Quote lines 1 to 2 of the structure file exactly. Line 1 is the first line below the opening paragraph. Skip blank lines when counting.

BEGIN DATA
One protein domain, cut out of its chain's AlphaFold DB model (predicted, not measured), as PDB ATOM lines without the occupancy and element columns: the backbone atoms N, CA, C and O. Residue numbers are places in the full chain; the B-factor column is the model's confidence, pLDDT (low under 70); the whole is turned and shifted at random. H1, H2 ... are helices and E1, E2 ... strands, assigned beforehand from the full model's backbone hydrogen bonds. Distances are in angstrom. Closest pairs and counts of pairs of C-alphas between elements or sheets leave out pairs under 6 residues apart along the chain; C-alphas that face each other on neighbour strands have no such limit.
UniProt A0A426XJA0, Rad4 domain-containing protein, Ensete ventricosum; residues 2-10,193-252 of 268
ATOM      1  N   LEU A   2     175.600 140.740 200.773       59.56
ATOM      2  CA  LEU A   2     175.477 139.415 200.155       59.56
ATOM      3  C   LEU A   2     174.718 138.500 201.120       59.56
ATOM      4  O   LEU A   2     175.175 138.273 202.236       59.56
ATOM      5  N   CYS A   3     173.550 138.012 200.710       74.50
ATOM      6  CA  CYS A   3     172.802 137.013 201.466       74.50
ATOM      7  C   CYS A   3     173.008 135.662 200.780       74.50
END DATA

UniProt A0A426XJA0, Rad4 domain-containing protein, Ensete ventricosum; residues 2-10,193-252 of 268
ATOM      1  N   LEU A   2     175.600 140.740 200.773       59.56